September 16, 2022

US Deputy AG Monaco discusses changes in the DOJ’s approach to corporate crime

On September 15, 2022, US Deputy Attorney General Lisa Monaco delivered remarks on corporate criminal enforcement and announced several changes that the Department of Justice will be implementing in order to strengthen the way it prioritizes and prosecutes corporate crime.  According to Monaco, the DOJ’s top priority is individual accountability and pursuing individuals who commit and profit from corporate crime.  While acknowledging that data shows an overall decline in corporate criminal prosecutions over the last decade, she indicated that speed was of the essence and that prosecutors should move faster.  Going forward, in an effort to prevent undue and intentional delays in document disclosures made during corporate investigations, such delays will result in a reduction or denial of cooperation credit, particularly in investigations involving individual culpability.

After last year’s announcement regarding the DOJ’s commitment to consider the full criminal, civil and regulatory history of a company when deciding an appropriate resolution, many shared concerns for a need to contextualize historical misconduct and to consider the age of misconduct, its regulatory environment and subsequent reforms in the company’s compliance culture.  To address these concerns, prosecutors will start giving more weight to prior criminal misconduct that occurs in the US and prior wrongdoing that involves the same personnel or management as the misconduct under investigation. In addition, criminal resolutions occurring more than 10 years before, and civil or regulatory resolutions occurring more than 5 years before the conduct under investigation, will be accorded less weight.  Companies should also no longer assume that they are entitled to a Non-Prosecution Agreement (NPA) or Deferred Prosecution Agreement (DPA), particularly when it comes to recidivists.  Going forward, all offers for successive NPAs or DPAs will be scrutinized.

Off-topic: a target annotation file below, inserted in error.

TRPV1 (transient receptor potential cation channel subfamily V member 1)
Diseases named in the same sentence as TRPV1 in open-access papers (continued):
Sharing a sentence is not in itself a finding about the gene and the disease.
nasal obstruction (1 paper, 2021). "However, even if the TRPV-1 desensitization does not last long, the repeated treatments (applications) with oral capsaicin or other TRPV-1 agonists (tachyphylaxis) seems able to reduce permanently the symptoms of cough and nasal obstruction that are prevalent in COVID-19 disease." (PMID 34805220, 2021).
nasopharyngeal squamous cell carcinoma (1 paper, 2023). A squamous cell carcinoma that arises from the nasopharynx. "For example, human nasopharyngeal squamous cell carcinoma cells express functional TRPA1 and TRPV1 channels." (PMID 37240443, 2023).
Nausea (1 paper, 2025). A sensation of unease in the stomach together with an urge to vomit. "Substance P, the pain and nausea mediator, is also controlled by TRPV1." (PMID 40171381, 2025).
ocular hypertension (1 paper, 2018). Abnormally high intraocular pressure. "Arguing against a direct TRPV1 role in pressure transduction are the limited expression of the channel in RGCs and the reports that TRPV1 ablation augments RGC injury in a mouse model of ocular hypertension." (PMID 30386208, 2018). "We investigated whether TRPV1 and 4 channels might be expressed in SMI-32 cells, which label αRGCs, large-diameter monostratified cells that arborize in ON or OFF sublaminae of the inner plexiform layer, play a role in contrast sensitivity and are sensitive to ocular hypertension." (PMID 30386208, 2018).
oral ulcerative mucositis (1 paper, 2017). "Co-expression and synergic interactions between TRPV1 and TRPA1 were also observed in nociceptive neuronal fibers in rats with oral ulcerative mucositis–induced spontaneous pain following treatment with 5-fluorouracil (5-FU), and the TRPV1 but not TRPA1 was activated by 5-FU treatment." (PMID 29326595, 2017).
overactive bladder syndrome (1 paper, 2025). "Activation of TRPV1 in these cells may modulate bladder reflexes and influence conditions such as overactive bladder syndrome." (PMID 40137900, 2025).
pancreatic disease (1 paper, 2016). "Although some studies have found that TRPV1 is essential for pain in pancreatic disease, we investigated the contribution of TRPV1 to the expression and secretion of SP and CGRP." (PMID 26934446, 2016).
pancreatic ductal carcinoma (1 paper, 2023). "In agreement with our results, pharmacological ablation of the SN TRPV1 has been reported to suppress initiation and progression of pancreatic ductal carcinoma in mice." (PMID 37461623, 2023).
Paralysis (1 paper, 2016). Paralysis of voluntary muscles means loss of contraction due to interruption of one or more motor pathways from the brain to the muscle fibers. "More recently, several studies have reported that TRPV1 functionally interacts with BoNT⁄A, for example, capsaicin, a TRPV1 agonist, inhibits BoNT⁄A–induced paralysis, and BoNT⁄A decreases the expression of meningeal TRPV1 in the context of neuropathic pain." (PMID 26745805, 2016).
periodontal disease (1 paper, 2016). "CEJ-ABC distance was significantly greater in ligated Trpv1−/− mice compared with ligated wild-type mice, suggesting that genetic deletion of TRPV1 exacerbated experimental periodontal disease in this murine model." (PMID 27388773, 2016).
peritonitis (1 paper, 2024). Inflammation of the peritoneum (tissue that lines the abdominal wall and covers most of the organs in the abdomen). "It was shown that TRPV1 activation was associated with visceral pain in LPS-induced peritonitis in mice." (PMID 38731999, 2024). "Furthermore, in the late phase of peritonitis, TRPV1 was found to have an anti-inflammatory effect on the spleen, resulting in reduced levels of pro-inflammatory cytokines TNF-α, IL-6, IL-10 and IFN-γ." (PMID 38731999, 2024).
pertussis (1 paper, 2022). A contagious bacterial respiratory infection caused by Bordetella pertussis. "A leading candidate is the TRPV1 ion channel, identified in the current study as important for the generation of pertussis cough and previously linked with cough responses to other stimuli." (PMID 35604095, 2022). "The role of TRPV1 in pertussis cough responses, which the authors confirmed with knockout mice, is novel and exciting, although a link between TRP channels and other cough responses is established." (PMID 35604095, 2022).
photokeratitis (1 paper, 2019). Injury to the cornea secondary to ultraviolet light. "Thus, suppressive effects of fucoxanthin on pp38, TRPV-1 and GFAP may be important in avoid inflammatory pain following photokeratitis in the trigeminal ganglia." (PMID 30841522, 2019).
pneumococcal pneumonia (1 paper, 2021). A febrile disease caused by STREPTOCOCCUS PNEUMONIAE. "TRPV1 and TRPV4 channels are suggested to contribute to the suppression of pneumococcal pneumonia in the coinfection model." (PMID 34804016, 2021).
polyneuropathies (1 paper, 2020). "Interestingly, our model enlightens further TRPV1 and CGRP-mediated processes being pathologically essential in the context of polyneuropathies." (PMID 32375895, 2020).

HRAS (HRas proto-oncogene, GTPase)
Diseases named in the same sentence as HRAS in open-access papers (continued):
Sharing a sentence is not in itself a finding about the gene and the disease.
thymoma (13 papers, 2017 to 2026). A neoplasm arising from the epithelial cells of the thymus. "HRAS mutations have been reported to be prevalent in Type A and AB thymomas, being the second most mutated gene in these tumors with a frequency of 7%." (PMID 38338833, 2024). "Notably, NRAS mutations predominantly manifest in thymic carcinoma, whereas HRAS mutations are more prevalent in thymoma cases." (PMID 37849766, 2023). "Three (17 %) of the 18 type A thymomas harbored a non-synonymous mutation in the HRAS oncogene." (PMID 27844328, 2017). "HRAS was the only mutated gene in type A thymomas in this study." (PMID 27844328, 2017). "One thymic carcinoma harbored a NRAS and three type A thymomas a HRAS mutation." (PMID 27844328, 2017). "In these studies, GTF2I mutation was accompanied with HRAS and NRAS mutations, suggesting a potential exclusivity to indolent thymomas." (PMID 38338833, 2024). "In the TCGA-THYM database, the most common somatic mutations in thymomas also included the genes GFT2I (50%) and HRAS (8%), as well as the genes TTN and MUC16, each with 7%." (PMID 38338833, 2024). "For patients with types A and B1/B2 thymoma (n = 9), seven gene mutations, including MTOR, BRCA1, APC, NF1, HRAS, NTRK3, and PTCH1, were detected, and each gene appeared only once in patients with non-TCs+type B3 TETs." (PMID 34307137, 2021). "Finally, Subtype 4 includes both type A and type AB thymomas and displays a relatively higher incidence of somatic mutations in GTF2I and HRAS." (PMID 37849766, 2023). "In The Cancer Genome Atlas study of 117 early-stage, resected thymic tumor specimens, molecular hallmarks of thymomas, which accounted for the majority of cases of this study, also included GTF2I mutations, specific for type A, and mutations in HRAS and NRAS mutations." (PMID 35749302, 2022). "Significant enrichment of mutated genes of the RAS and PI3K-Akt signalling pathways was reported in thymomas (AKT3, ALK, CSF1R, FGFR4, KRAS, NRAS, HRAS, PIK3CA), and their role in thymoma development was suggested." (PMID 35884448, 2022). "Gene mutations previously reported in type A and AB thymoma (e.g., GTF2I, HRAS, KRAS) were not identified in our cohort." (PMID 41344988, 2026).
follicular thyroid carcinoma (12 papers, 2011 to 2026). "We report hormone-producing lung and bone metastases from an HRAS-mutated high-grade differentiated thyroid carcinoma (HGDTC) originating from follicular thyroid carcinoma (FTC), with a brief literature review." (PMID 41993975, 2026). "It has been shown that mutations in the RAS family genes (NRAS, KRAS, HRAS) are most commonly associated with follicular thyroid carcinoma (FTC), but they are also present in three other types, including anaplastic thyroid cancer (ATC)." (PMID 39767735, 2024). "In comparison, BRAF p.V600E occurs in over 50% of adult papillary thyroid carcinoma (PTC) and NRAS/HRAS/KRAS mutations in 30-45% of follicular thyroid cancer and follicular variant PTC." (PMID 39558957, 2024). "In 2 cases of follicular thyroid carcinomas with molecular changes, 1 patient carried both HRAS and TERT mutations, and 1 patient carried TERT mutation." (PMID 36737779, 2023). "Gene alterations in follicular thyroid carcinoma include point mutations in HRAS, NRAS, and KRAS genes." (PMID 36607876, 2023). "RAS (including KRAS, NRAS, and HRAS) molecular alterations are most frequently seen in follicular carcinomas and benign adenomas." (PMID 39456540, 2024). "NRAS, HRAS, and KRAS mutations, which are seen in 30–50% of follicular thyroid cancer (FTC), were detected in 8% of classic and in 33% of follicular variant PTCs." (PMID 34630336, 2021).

Monaco is also committed to rewarding companies that voluntarily self-disclose possible violations and stated that “the clearest path for a company to avoid a guilty plea or an indictment is voluntary self-disclosure.”  In an effort to incentivize companies to self-report, every section or component in the DOJ that prosecutes corporate crime will, for the first time ever, implement a program that incentivizes voluntary self-disclosure, and if a formal, documented policy does not exist, one will be drafted. The DOJ will also implement new voluntary self-disclosure policies including a commitment not to seek a guilty plea when a company has voluntarily self-disclosed, cooperated and remediated misconduct as long as there are no aggravating factors.  The DOJ will also not require an independent compliance monitor if the company has implemented and tested an effective compliance program at the time of resolution.

Monaco also indicated that, in an effort to reduce suspicion and confusion surrounding monitors and increase transparency and the likelihood of success, the DOJ will be providing prosecutors with new guidance how to identify the need for a monitor, select a monitor, and then oversee the monitor’s work. Going forward, all monitors will be selected pursuant to a transparent and consistent documented process. In addition, prosecutors will tailor every monitorship to the misconduct and compliance deficiency of the resolving company, and will monitor the compliance monitors to ensure that they “remain on the job, on task, and on budget.”

Finally, Monaco reiterated that successful corporate compliance requires companies to do more than establish a compliance department and emphasized the importance of companies developing a corporate culture that promotes compliance and rejects wrongdoing.  Going forward, federal prosecutors will evaluate the strength of a company’s compliance program by looking for policies that reward compliance-promoting behavior and deter misconduct by imposing financial sanctions on employees, executives, and directors such as clawback provisions on compensation for those whose actions directly contribute to criminal conduct.

Deputy Attorney General Remarks